As the ongoing pandemic across the world ensures that most of us are confined to our couches, the art world is finding creative ways to deal with the situation. Since we can’t go to museums, galleries or fairs, they are being brought to us instead. Here are our top five recommendations for art that you can view safely and virtually.
1. Alserkal Online
More than 15 galleries in Dubai’s art district Alserkal Avenue got together to take Alserkal Art Week online. The platform, alserkal.online, was launched on 23 March 2020 with a virtual vernissage, or #VernissageFromHome, with over 10,000 hits on their website. Allowing viewers to navigate through 360-degree views of ongoing exhibitions in gallery spaces, zoom in on artworks, read descriptions and even click through to Artsy for pricing information, this tool is the next best thing to actually being able to visit the gallery, and they promise new content and interviews regularly. Current exhibitions include Indian artist Amar Kanwar’s Such a Morning at Ishara Art Foundation and Tapestry of Fading Gardens at 1×1 Gallery featuring artists from Pakistan.
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The show must go on-line! So we’re bringing Galleries Day to the comfort of your home. Visit our new online platform alserkal.online to explore our contemporary art galleries and exhibitions in 360 view; double tap to zoom into your favourite artworks; read about exhibiting artists; meet the faces behind our galleries; and enquire about your favourite works for sale. Join us for our first #VFH (#VernissageFromHome) from 23 March 3PM GMT/7PM Dubai. Link in bio. . Footage and 360 exhibition views by @weareseeingthings
2. Nalini Malani and the #MalaniNotebooks
Recently exhibited at the Goethe Institut in Mumbai, #MalaniNotebooks are an ongoing series of animated iPad drawings that Nalini Malani started in 2017 and has offered online — available for free downloads — ever since. Not only is this an interesting experiment on ownership and an example of Free Art, her animations are also highly relevant and inspired by, according to the artist, “daily politics, other people’s writings, or something mundane I might have just experienced.”
3. A Digital Retrospective on Frida Kahlo
Although not new, there’s never been a better time to view the comprehensive online exhibition Faces of Frida on Google Arts and Culture. With works from more than 25 museum and gallery collections, it is the “largest collection of artworks and artifacts related to Frida Kahlo ever compiled,” and took years to curate. It also includes works and lesser known sketches from private collections that were never before seen online.
4. Performance Art curated by Marina Fokidis
Art Dubai recently launched its performance arts programme online, titled On(Line) Healing. In its original avatar the programme was intended to contain both on-site and online elements, with the latter being “a curatorial experiment on how to enlarge the “corporeal” – within the realm of contemporary art performance – in ways that go beyond any kind of physical restrictions,” according to curator Marina Fokidis. Now solely online, the programme takes into account “the current constantly evolving readings of what healing means,” and “aims to give rise to unexpected relationships among diverse and heterogeneous knowledges and to establish a medicinal space for our collective therapy to exist.” Featured artists include Bahar Noorizadeh (Iran/Canada), Imaad Majeed (Sri Lanka), Tiago Sant’Ana (Brazil), Angelo Plessas (Greece) and Tabita Rezaire (France).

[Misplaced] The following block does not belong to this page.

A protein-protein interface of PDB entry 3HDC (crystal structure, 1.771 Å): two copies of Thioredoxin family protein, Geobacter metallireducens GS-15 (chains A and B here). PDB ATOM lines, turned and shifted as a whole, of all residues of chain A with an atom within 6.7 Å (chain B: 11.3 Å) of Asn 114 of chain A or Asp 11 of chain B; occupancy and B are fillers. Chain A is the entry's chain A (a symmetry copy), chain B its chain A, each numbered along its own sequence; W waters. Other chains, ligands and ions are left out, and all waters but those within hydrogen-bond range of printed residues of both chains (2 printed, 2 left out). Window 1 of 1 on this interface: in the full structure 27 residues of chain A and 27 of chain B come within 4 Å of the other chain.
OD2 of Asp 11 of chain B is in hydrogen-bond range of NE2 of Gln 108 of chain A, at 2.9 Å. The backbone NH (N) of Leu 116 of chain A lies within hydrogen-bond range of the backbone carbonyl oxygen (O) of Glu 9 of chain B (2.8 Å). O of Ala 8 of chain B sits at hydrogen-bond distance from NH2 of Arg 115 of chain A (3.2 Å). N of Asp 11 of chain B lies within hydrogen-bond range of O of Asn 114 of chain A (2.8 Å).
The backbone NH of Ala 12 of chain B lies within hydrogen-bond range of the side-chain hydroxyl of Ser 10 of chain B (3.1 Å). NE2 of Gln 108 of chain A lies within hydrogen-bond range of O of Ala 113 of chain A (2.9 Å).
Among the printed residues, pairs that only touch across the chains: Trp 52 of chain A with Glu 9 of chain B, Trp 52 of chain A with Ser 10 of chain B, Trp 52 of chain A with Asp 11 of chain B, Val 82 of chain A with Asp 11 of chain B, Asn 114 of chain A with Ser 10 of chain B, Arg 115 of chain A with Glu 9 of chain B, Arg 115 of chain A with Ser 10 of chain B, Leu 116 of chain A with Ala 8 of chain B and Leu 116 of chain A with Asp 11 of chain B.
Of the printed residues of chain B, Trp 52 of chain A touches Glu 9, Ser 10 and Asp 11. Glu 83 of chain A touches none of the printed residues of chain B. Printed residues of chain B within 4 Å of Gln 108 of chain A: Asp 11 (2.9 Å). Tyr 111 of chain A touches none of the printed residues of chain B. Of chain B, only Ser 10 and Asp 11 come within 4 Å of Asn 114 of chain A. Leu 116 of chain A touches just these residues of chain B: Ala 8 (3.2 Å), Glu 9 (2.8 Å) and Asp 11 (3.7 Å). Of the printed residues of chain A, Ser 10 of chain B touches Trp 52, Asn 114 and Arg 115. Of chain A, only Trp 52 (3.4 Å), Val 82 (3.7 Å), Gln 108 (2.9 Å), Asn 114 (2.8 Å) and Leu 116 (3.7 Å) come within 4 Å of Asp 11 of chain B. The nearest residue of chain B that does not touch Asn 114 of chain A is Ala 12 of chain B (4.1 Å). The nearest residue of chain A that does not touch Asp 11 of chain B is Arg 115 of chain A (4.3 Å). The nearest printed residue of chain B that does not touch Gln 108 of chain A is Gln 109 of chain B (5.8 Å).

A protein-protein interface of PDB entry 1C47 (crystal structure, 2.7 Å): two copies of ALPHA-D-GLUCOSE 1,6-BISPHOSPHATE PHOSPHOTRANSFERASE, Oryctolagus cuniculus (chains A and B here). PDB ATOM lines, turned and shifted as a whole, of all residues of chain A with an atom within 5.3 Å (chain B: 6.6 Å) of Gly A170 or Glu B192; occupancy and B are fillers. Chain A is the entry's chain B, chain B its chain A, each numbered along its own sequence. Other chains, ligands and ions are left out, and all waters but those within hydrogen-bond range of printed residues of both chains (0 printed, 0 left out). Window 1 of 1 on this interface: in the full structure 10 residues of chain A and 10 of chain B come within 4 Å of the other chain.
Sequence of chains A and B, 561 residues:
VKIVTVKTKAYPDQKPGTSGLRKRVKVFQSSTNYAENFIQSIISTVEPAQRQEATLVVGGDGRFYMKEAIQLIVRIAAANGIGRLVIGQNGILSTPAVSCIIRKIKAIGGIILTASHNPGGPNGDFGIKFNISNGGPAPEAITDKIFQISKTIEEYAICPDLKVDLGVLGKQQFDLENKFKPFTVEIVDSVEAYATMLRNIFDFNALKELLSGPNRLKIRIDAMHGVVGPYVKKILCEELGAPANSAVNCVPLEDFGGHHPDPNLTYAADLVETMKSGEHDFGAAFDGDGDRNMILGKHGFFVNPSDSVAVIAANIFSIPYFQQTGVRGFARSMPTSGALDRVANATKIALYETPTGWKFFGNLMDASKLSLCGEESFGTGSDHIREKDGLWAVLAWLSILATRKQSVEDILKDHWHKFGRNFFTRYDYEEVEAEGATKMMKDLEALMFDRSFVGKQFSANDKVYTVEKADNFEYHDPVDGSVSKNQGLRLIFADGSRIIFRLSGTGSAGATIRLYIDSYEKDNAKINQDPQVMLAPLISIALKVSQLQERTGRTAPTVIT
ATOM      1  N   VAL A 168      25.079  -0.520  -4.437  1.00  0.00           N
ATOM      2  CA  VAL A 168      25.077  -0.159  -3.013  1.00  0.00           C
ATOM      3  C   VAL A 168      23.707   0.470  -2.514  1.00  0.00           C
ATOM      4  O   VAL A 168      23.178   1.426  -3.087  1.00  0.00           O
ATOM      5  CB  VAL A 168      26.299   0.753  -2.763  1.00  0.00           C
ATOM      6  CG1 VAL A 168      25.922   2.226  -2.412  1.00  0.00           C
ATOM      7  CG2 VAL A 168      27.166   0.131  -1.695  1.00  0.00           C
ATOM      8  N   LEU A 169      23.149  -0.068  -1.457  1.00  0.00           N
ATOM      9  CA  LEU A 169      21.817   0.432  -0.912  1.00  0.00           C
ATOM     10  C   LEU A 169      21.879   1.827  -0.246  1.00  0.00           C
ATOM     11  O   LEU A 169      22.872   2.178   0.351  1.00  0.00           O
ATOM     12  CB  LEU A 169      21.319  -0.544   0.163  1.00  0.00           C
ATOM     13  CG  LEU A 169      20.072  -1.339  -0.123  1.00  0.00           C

Numerous museums globally have come together on Instagram to bring art knowledge to people through the hashtag #MuseumFromHome on Instagram, Facebook and Twitter. Playfully implying that the word “museum” is a verb, it is a constantly updated collection of images, videos and articles from top museums such as MoMA, the Smithsonian, the Louvre and the V&A.
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Stay connected as we #MuseumFromHome, and enjoy MoMA wherever you are. With video, podcasts, virtual exhibitions, and more, we're bringing art and ideas right to your inbox. Sign up for our newsletters at link in bio. — [Dara Birnbaum. “PM Magazine.” 1982. Four-channel video (color, three channels of stereo sound; 6:30 min.), two chromogenic prints, Speed Rail® structural support system, aluminum trim, one wall painted Chroma Key Blue, and one wall painted red. © 2020 Dara Birnbaum. Courtesy the artist and Marian Goodman Gallery, New York and Paris]
Cover image: A screenshot of Amar Kanwar: Such a Morning at Ishara Art Foundation’s virtual gallery.
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